Sigma Designs

Sigma Designs

Sigma Designs, is an American public corporation that develops and markets high-performance system-on-a-chip semiconductors for Internet Protocol set-top boxes, DVD players/recorders, high definition TVs, digital media adapters, portable media players and ultra-wideband connectivity products. They also offer engineering support services and customized chipset development. Sigma Designs has 50% of the market for decoder chips that go into Blu-ray disc players.

Sigma Design’s headquarters is in Milpitas, California. The company develops products for the following key markets: IPTV (video over IP) Set-top Boxes, Blu-ray and HD DVD Players/Recorders, HDTVs, Digital Media Adapters, Portable Media Players, and UWB (Ultra-Wideband) Connectivity Products. They have alliances with a variety of well-known tech names, including Cisco Systems, Microsoft and Alcatel-Lucent.

Monster Cables Partnership

On June 12, 2008 it was announced that Sigma Designs is collaborating with privately owned Monster Cable, to create "advanced wireless solutions for HDMI home entertainment distribution." . Noel Lee, the founder of Monster, stated that the reason they chose to do business with Sigma Designs is because “the company’s solutions proved to be the most reliable and because they meet Monster’s strict quality parameters.” The new product, entitled “Monster Wireless Digital Express HD”, is powered by Sigma’s Wireless HDAV™ which features Sigma’s UWB Windeo® chipset and its Intelligent Array Radio™ (IAR) technology..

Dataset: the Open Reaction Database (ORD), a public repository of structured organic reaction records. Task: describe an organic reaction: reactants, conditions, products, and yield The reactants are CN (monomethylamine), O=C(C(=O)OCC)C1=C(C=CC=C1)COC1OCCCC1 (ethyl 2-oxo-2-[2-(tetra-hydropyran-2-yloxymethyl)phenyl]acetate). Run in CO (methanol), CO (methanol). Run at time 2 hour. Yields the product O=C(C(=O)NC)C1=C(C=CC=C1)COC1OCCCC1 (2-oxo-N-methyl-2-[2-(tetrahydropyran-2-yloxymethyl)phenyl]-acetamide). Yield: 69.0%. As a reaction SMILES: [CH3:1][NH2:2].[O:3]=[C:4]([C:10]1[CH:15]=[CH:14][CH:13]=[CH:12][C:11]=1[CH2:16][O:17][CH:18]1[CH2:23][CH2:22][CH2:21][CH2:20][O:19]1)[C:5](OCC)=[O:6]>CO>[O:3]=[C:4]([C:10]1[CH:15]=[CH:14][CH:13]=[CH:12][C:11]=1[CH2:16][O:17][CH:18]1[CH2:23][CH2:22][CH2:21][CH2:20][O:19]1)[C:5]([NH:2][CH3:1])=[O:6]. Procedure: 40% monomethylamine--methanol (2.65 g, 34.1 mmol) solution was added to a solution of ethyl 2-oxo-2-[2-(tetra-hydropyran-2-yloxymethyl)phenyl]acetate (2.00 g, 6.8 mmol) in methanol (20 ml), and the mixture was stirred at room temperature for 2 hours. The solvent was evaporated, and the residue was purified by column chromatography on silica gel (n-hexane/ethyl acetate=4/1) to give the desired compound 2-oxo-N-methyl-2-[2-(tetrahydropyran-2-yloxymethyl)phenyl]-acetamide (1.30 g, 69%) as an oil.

Sigma’s IAR technology incorporates three antennas to deliver a wireless link that is allegedly uninhibited by walls, objects or people, also referred to as non-line-of-sight activity. Presumably this sort of technology will allow users to “mount their HDTVs on walls without the need for multiple HDMI and A/V cables spread throughout the room or hanging across the walls.”

XViD controversy

In July 2002, Sigma Designs released an MPEG-4 video codec called the REALmagic MPEG-4 Video Codec. Before long, people testing this new codec found that it contained considerable portions of Xvid code. Sigma Designs was contacted and confirmed that a programmer had based REALmagic on Xvid, but assured that all GPL code would be replaced to avoid copyright infringement. When Sigma Designs released the supposedly rewritten REALmagic codec, the Xvid developers immediately disassembled it and concluded that it still contained Xvid code, only rearranged in an attempt to disguise its presence. The Xvid developers decided to stop work and go public to force Sigma Designs to respect the terms of the GPL. After articles were published in Slashdot and The Inquirer, in August 2002 Sigma Designs agreed to publish their source code.

References

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